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An Easier Way to Treat Uterine Fibroids

By: David Smoger, MD

Fibroids...a term that causes many women to shudder
.

Approximately 20 to 40 percent of women age 35 and older have uterine fibroids.  These non-cancerous (benign) growths develop in the muscular walls of the uterus. Yet, fibroids do not affect all women in the same ways; less than 20 percent will ever experience symptoms.

T
he small percentage who suffer from symptoms such as:

  • heavy and prolonged menstrual periods or unusual monthly bleeding, which can lead to anemia
  • pelvic pain and pressure pain in their back and legs
  • pain during sexual intercourse
  • frequent feelings of constipation or urinary frequency

For those women, there are effective treatments. The treatments partner two medical specialties—gynecology and interventional radiology—providing a continuum of care for women with fibroids. An interventional radiologist is a physician who can perform specific embolizations such as what may be needed for fibroids and other minimally invasive procedures that used to involve major surgery.

As a first step, women often undergo an ultrasound at their gynecologist’s office to determine the presence of fibroids. Then magnetic resonance imaging (MRI), which actually improves the diagnosis, is often recommended. MRI is a painless process and it enables the interventional radiologist, a specially trained physician in nonsurgical uterine fibroid embolization (UFE) to determine which patients are the best candidates to receive UFE to eliminate their fibroid tumors.

Performed by the interventional radiologist while the patient is conscious, but sedated and feeling no pain- there is no need for general anesthesia. The physician will insert a small catheter into an artery and guide it into the uterine arteries using live x-rays. Tiny particles are released into the artery, which block blood flow to the fibroid tumor and cause it to shrink and die.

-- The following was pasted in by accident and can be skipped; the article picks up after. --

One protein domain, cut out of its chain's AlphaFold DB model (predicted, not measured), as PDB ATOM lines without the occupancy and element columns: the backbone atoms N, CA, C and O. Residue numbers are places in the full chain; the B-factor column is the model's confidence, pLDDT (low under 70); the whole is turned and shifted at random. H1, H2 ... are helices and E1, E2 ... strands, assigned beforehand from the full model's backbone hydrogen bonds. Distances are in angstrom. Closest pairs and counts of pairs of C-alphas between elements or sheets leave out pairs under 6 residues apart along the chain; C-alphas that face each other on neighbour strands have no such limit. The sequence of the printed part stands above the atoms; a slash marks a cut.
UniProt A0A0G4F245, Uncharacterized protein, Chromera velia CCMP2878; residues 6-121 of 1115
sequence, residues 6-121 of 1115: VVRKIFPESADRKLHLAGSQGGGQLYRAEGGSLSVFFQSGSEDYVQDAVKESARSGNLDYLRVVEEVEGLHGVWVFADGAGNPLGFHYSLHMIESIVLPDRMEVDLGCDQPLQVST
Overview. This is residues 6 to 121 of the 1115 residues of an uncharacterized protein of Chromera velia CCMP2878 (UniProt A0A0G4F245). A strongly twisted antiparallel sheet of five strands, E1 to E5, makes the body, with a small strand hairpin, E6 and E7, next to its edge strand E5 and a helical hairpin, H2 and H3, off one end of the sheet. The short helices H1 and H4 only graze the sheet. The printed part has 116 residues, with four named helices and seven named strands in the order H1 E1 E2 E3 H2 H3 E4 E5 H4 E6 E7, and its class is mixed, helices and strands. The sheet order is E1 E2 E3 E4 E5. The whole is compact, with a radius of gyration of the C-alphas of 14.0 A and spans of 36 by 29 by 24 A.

Traditionally, the patient will stay overnight in the hospital and be able to return to normal activities within a week to 10 days.

To learn more about uterine fibroids and to determine whether or not you may be suffering from them, visit the Main Line Health website.

 
Posted by Main Line Health on 2/13/2012 1:14:52 PM

An Easier Way to Treat Uterine Fibroids

By: David Smoger, MD

Fibroids...a term that causes many women to shudder
.

Approximately 20 to 40 percent of women age 35 and older have uterine fibroids.  These non-cancerous (benign) growths develop in the muscular walls of the uterus. Yet, fibroids do not affect all women in the same ways; less than 20 percent will ever experience symptoms.

T
he small percentage who suffer from symptoms such as:

  • heavy and prolonged menstrual periods or unusual monthly bleeding, which can lead to anemia
  • pelvic pain and pressure pain in their back and legs
  • pain during sexual intercourse
  • frequent feelings of constipation or urinary frequency

For those women, there are effective treatments. The treatments partner two medical specialties—gynecology and interventional radiology—providing a continuum of care for women with fibroids. An interventional radiologist is a physician who can perform specific embolizations such as what may be needed for fibroids and other minimally invasive procedures that used to involve major surgery.

As a first step, women often undergo an ultrasound at their gynecologist’s office to determine the presence of fibroids. Then magnetic resonance imaging (MRI), which actually improves the diagnosis, is often recommended. MRI is a painless process and it enables the interventional radiologist, a specially trained physician in nonsurgical uterine fibroid embolization (UFE) to determine which patients are the best candidates to receive UFE to eliminate their fibroid tumors.

Performed by the interventional radiologist while the patient is conscious, but sedated and feeling no pain- there is no need for general anesthesia. The physician will insert a small catheter into an artery and guide it into the uterine arteries using live x-rays. Tiny particles are released into the artery, which block blood flow to the fibroid tumor and cause it to shrink and die.


Traditionally, the patient will stay overnight in the hospital and be able to return to normal activities within a week to 10 days.

To learn more about uterine fibroids and to determine whether or not you may be suffering from them, visit the Main Line Health website.

 
Posted by Main Line Health on 2/13/2012 1:14:52 PM
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